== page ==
Amid the government's resolve to push GST bill in Parliament this week, NITI Aayog Vice Chairman Arvind Panagariya on Monday said he is hopeful about its passage and India is moving in the right direction on big ticket reforms.
"We are moving in the right direction (on GST). I am optimistic that we shall resolve the whole issue. I am upbeat and optimistic," Panagariya told reporters on the sidelines of a CII conference on MSMEs.
Under this major reform, central and state taxes will get subsumed into GST, which will reduce the multiplicity of taxes, and thus bring down the compliance cost.
With GST, the burden of Central Sales Tax (CST) will also be phased out.
According to Minister of State for Parliamentary Affairs Mukhtar Abbas Naqvi, GST bill and the Real Estate bill have listed for discussion in Rajya Sabha this week. However, the logjam over the GST bill, continues.
The Business Advisory Committee of Rajya Sabha has allotted four hours for the consideration and passage of the GST bill. On meeting the fiscal deficit target in the backdrop of 7th Pay Commission report, Panagariya said: "The government is committed. Pay panel report will not kick in for most of the current (fiscal) year.
"A lot of changes will happen. GST will hopefully come into play. There would be a new budget. Finance Ministry is committed to the fiscal consolidation roadmap. At this point this is the thinking and you expect us to stick to it."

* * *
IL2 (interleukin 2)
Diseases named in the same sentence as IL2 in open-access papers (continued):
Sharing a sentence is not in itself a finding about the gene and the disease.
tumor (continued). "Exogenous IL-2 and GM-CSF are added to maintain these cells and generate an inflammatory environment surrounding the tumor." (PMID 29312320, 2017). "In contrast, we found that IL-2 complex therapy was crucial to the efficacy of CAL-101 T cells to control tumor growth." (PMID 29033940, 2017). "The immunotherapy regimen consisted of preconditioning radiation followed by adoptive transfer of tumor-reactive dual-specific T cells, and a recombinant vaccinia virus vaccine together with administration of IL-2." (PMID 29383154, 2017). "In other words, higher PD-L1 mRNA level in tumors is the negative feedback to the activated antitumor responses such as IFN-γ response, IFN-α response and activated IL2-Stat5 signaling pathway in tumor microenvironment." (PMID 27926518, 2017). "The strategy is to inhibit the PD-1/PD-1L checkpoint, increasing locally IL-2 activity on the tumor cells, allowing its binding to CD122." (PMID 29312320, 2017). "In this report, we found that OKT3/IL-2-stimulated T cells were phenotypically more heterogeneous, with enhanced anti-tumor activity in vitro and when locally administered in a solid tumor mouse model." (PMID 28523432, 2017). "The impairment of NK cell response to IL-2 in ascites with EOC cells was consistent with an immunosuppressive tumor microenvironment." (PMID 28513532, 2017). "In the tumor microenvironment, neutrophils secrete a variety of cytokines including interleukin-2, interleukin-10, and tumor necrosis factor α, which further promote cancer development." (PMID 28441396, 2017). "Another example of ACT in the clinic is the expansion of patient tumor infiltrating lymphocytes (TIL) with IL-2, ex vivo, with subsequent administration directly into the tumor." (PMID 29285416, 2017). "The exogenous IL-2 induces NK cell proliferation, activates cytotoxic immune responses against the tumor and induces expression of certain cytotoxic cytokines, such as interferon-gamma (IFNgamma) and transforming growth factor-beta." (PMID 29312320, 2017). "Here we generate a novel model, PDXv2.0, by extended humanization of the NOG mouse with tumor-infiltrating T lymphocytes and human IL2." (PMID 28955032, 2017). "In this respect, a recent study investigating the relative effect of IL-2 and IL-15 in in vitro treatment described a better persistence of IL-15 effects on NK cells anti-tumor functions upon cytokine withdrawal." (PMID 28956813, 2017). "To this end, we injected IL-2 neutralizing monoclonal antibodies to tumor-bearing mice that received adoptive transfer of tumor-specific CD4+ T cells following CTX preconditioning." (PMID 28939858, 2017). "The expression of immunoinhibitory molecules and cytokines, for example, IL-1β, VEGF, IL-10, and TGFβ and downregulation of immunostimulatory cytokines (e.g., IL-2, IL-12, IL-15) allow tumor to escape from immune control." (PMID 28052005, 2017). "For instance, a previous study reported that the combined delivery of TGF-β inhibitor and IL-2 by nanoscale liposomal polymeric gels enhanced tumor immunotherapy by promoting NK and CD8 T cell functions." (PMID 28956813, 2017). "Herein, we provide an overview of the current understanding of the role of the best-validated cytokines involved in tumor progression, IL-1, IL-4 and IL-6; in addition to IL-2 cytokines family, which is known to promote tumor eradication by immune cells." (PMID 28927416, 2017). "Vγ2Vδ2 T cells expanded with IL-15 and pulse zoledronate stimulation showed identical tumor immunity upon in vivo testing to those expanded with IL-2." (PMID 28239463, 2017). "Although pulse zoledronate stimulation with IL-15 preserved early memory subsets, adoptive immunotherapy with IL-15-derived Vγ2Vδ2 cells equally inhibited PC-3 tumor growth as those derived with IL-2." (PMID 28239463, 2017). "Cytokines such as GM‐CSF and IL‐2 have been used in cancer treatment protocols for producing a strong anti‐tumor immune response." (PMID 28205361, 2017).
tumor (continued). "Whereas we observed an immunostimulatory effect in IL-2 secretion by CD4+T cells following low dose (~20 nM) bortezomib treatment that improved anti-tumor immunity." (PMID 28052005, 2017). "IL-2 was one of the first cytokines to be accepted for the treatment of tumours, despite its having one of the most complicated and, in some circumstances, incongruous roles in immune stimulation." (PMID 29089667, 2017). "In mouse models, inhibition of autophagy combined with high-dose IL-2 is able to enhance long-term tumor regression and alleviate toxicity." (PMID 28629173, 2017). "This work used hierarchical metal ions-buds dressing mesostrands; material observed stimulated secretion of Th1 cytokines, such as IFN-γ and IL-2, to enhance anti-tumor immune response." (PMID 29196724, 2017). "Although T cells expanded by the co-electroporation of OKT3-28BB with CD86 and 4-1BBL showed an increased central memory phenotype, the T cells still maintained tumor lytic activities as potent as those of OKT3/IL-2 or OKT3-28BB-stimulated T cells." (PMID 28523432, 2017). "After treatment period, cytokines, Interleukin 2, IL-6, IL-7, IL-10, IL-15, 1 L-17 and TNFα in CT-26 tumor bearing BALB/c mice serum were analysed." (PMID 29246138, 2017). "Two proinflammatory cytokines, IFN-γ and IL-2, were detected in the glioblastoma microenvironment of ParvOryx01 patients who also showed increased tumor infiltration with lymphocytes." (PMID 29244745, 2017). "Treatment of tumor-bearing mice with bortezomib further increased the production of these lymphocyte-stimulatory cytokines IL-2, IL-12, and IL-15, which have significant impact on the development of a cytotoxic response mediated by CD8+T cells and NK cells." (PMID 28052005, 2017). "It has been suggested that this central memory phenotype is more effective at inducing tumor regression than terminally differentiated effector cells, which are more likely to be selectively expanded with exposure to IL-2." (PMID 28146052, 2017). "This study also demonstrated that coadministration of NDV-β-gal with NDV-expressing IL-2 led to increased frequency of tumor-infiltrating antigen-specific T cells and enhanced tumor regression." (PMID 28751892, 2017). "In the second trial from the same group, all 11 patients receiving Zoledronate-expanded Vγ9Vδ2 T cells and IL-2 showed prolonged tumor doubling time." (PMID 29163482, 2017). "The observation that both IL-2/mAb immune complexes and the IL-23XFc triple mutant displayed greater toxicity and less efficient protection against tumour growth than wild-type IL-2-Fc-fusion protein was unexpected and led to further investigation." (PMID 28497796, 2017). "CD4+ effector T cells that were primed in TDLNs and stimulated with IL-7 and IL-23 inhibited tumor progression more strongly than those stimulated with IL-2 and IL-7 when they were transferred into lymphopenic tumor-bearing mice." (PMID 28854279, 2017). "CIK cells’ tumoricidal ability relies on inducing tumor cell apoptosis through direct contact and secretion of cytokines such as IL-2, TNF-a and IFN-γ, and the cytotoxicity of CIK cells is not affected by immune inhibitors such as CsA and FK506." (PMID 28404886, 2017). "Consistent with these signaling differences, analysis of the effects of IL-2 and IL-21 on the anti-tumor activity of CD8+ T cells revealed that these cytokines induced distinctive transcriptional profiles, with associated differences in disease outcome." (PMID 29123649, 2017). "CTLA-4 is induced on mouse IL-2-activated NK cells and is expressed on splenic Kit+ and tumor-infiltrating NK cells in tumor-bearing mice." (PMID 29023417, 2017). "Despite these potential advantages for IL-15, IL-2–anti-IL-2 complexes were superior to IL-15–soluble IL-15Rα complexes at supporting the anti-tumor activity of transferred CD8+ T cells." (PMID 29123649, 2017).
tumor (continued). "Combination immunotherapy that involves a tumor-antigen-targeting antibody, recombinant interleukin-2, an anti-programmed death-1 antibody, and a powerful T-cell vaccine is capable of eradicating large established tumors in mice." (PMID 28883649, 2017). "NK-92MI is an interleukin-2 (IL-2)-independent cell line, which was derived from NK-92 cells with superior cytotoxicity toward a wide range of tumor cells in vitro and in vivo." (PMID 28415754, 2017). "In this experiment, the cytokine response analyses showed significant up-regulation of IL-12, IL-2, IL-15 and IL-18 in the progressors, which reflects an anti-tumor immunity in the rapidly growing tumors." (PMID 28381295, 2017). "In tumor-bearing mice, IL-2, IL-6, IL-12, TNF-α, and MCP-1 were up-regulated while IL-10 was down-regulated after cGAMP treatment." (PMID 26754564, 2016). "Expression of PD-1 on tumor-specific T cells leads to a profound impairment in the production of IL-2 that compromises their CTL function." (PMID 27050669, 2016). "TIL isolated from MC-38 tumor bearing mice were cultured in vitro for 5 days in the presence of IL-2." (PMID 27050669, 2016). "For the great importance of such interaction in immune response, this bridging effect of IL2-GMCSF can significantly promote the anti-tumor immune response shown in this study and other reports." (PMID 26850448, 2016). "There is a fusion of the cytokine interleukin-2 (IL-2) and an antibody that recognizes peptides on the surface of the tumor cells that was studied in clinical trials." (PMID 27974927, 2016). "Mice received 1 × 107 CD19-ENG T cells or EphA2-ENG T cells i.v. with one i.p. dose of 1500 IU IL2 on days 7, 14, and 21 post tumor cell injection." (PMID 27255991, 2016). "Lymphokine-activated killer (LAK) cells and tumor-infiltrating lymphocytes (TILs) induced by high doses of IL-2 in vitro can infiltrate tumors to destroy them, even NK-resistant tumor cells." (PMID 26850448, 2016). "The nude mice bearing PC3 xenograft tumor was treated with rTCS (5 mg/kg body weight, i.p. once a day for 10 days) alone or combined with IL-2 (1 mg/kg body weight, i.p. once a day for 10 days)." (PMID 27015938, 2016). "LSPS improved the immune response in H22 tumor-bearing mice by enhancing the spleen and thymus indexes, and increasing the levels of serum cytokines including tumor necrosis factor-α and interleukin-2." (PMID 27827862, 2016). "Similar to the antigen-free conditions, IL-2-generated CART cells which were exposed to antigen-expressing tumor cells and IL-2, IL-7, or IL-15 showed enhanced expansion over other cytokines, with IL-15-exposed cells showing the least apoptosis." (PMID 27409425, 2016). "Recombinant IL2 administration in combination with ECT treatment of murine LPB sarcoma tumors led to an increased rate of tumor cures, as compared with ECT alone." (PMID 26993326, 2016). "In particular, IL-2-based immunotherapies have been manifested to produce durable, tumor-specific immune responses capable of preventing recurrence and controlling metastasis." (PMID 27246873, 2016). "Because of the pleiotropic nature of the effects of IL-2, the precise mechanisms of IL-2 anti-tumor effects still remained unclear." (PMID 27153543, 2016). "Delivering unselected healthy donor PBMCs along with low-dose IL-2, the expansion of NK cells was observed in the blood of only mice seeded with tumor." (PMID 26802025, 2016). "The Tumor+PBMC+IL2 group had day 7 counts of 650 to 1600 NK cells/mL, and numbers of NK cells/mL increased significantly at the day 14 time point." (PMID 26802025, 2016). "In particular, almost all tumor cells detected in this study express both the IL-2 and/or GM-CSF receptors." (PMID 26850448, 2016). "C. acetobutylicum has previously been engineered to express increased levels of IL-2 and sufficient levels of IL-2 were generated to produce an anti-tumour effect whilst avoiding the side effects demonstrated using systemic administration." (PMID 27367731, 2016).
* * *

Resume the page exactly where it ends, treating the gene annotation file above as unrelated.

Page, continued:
While addressing the CII's Global SME Business Summit 2015, he urged the industry to improve their efficiencies rather than asking for tax reliefs to increase profitability.
He said for achieving transformational economic growth, the industry would have to think big in terms of production, scale and efficacy to capture bigger markets domestically as well as abroad.
"We will not progress into transformational kind of growth... unless we think bigger like China... tweaking (tax regulation) here and there (will not help)... for a transformational kind of change you need very different demands from the industry," he said. Panagariya also stressed on the need for labour reforms as it is a hindrance for firms that are either not very small or very big.
He said a large number of labour laws does not apply to very small firms and compliance is easy for big firms having worker's strength in thousands.
On concerns over more than seven percentage point difference between retail and wholesale inflations, he said, "They are measuring different things."